Then come the visions. About 14 to 18 percent of the time, sleep paralysis victims come to face to face with an otherworldly entity.  I wish I could say “human-like entity,” but actually many encounters are with hairy monsters, animal-hybrids, giant insects, and/or aliens.
A smaller subset of visitations, however, include ghosts or human-like entities who sit on the victim’s chest and proceed to sexually molest them, including sensations of penetration. This is the incubus or succubus encounter (male and female spirits, respectively), recently popularized through the Canadian paranormal show Lost Girl.
Some of these experiences are downright dreadful, and are aptly named “ghost rape.” Others are actually pleasurable, resulting in orgasm. Yet sometimes the encounter rides a thin line between horror and eros, in which the victim is both turned on and horrified simultaneously. This phenomenon has been little explored due to all of the nested taboos (demon sex? really?) but it’s more common than we’d like to believe.
Unholy night visitors are wholly natural
Perhaps the strangest insight into these uncanny visitations is that they are part of a forgotten vision complex that still manages to squeeze into modern life despite our rational culture’s desperate wish that the demons will go away. Neurologically, sleep paralysis visitations occur when the brain is in REM sleep, also known as dreaming sleep. However, sleep paralysis visions are no ordinary dream, as they occur when REM sleep intrudes into wakefulness. The mind is awake, but the body is asleep, resulting in bizarre bodily feelings and sensations as we notice our own perfectly normal muscle paralysis that comes along with REM.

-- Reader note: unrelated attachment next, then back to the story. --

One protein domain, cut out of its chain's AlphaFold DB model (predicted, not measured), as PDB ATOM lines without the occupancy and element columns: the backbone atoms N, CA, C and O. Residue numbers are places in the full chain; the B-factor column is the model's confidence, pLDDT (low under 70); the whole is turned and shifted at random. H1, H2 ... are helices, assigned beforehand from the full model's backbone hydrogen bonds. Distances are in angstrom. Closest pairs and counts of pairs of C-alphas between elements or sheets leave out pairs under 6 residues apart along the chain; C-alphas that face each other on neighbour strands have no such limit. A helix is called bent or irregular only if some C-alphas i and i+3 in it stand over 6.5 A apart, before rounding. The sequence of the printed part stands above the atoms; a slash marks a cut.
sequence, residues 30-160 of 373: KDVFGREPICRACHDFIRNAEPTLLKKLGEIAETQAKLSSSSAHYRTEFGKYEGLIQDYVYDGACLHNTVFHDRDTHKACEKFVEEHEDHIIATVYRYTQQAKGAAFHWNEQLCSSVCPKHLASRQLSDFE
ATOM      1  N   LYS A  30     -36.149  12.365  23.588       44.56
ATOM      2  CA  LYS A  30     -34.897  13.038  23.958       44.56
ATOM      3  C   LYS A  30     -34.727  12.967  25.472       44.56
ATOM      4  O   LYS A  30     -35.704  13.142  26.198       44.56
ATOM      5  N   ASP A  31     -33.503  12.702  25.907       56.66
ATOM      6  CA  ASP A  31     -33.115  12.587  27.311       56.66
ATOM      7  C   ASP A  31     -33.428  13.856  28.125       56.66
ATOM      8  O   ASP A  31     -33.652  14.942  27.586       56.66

“Perhaps the strangest insight into these uncanny visitations is that they are part of a forgotten vision complex that still manages to squeeze into modern life despite our rational culture’s desperate wish that the demons will go away.”
Why so sexy, though? As it turns out, REM can be a physiologically aroused state of mind. Dream orgasms and pleasure during sleep paralysis are possible — and for some people common — due to this basic biological fact.
Sleep paralysis is a common symptom of sleep conditions like narcolepsy and sleep apnea, but it can also come unbidden to millions of others due to stressors such sleep restriction, anxiety, and over-medication. In these cases, sleep paralysis can be managed by attending to lifestyle habits.
The natural occurrence of the erotic night-mare, along with its cross-cultural expression and deep historic presence, suggests to me that terror and sexuality are neurologically linked, and that each can serve as the gateway to the other. Both erotic and horrific images, for example, lower the heart rate and increase the galvanic skin response compared to other images.  As many a young couple at the movies have discovered for themselves — not to mention all the vanilla soccer moms currently reading 50 Shades of Gray — the body has similar reactions to both kinds of arousal.
Here’s another example of how the succubus confuses and stirs us. Walton, a reader of my blog DreamStudies.org, sent me the following narrative:
I was [sleeping and] lying on my stomach, on top of this beautiful woman, having sex, she was saying things, and the sex got more intense, at the point near orgasm I awoke to sleep paralysis, and I hallucinated me on top of a white skinned, blue-lipped dead body. It stayed a few seconds while I couldn’t move and then vanished when movement returned. It sounds negative, but I found it to be exciting in an odd way. (personal communication, 2009)